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Looking back: Enrollment rockets upward in Natrona County schools
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Looking back: Enrollment rockets upward in Natrona County schools


Students at Roosevelt High School fill their plates with food for the annual Thanksgiving feast last month in Casper. Enrollment in Natrona County schools is rising again after falling during the most recent bust.

For the latter half of this decade, there was little good news when it came to finances or enrollment in the Natrona County School District.

The graduation rate here was ticking up, test scores were improving, a massive round of construction — exciting in its own right — was nearing an end. Then the bottom fell out on the state’s economy in 2016. Hundreds of families fled the state in search of work elsewhere, taking with them their public school students.

Even on its surface, losing students isn’t a positive development. But it’s especially grim in Wyoming, where the funding model centers around enrollment. When enrollment drops, that’s probably because the economy is doing poorly. And if the economy is doing poorly, then it’s likely schools are going to lose funding because of dropping revenues, too.

But if drooping enrollment is grim in Wyoming, it was especially grim in Natrona County in 2016, precisely because of that recent wave of construction. The district wouldn’t have been pleased to see students leave anyway, but when the state’s second-largest school just finished building newer and bigger schools to accommodate an expected enrollment increase? Perfect storm, meet recently remodeled beach home.

Fortunately, it seems the storm has now passed. At its worst point, Natrona County had 700 empty elementary school seats. Coupled with cratering enrollment and budget cuts, the school board closed four elementary schools over the course of a year.

But enrollment has boomeranged to pre-bust levels. The 10-day count, posted by the district in mid-September, indicated the district had 13,304 students, a growth of 251 from a year before. Elementary students formed the bulk of the improvement, with 158 new faces. The number was much higher than even the district had expected: In April, officials told the school board that they were projecting a growth of just over 100 students and that there was still a decline in the elementary levels.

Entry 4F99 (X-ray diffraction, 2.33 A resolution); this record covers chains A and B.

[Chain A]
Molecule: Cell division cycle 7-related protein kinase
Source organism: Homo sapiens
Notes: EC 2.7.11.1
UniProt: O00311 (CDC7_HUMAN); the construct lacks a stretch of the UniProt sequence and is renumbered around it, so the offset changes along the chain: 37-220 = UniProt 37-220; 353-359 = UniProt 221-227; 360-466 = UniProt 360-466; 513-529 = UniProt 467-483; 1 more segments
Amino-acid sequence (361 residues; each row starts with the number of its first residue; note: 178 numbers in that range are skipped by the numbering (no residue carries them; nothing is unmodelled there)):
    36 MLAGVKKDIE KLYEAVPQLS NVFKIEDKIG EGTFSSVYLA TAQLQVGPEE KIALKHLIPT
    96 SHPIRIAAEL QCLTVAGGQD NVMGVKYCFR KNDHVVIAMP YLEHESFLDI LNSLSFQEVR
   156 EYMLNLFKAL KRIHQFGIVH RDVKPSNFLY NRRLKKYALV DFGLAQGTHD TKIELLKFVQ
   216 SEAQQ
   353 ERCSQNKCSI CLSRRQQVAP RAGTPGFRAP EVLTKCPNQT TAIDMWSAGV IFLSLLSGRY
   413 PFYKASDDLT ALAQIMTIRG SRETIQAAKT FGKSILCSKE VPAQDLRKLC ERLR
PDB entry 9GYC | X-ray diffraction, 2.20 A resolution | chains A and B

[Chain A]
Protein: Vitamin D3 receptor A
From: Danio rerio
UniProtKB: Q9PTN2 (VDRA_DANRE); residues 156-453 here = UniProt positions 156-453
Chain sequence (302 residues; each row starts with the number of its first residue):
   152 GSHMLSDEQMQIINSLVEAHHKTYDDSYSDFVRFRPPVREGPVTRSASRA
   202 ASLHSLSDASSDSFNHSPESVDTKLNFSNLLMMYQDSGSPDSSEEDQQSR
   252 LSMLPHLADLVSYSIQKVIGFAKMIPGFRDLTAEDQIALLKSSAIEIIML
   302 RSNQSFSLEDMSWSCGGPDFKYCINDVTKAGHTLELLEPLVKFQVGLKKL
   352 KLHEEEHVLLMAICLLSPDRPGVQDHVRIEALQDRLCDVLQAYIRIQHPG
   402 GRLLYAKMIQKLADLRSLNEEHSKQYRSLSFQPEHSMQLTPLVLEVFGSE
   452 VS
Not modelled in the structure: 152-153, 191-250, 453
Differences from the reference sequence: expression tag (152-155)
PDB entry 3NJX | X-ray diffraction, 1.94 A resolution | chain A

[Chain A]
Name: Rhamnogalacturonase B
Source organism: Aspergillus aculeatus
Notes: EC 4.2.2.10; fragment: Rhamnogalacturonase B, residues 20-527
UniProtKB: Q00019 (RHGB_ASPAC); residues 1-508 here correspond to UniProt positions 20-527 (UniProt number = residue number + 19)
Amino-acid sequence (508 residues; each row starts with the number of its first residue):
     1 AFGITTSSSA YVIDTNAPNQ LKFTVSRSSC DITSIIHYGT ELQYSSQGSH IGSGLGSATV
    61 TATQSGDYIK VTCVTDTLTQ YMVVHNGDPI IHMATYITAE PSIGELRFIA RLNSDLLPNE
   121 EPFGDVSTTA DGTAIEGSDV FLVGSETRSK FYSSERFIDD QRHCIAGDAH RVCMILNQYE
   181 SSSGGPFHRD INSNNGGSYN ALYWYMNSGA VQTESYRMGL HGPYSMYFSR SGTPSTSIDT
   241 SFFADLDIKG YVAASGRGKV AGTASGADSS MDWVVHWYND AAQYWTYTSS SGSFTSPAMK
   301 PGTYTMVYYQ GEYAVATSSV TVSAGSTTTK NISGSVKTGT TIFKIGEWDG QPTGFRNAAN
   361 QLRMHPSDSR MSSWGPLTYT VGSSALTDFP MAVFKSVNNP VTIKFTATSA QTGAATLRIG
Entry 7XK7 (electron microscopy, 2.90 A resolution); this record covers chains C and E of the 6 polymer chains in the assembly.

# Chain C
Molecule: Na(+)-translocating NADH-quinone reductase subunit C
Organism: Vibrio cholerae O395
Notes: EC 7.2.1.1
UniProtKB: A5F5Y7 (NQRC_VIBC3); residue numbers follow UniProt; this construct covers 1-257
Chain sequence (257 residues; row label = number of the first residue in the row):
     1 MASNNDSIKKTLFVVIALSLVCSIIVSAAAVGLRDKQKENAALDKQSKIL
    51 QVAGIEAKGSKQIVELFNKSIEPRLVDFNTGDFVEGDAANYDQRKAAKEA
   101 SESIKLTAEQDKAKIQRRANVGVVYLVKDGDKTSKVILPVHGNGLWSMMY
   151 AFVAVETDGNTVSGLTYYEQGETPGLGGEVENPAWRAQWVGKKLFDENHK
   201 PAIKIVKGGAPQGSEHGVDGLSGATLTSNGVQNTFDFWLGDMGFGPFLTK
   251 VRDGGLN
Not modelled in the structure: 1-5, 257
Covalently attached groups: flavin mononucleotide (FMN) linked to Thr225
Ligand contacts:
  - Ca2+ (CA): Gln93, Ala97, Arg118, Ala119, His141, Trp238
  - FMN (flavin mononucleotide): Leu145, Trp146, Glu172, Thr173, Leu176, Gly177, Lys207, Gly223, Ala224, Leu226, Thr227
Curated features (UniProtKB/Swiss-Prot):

What’s more, the district is expecting that positive trend to continue. There remains the possibility that the shuttered schools may reopen at some later date, though officials cautioned earlier this fall that wouldn’t happen anytime in the near future. But the district is expanding Park Elementary and, at the start of this year, opened more kindergarten classrooms to make room for new students.

The enrollment picture is rosy all over. Pathways Innovation Center, the east campus facility that opened in 2016 to a fraction of its capacity, grew by more than 500 students to start this year.

Barring some unforeseen circumstance that would hollow out enrollment again, the district should see solid funding bumps as its enrollment strengthens again.

The Natrona County School District is led by cautious officials. But the enrollment turnaround has been remarkable. It’s also a welcome respite from the leaner years, where the district had to find ways to cut its own budgets and fill schools.

Complete coverage of the last day at four closing Casper schools

Stories and photos produced by the Star-Tribune chronicling the final day at Mountain View, University Park and Willard elementaries and Frontier Middle School. All four are being closed by the Natrona County School District as a cost-saving measure. 

  • 1 min to read

The special June 8 edition of the the Star-Tribune chronicling the closure of four local schools. 


Education and Health Reporter

Seth Klamann joined the Star-Tribune in 2016 and covers education and health. A 2015 graduate of the University of Missouri and proud Kansas City native, Seth worked for newspapers in Milwaukee and Omaha before coming to Casper.

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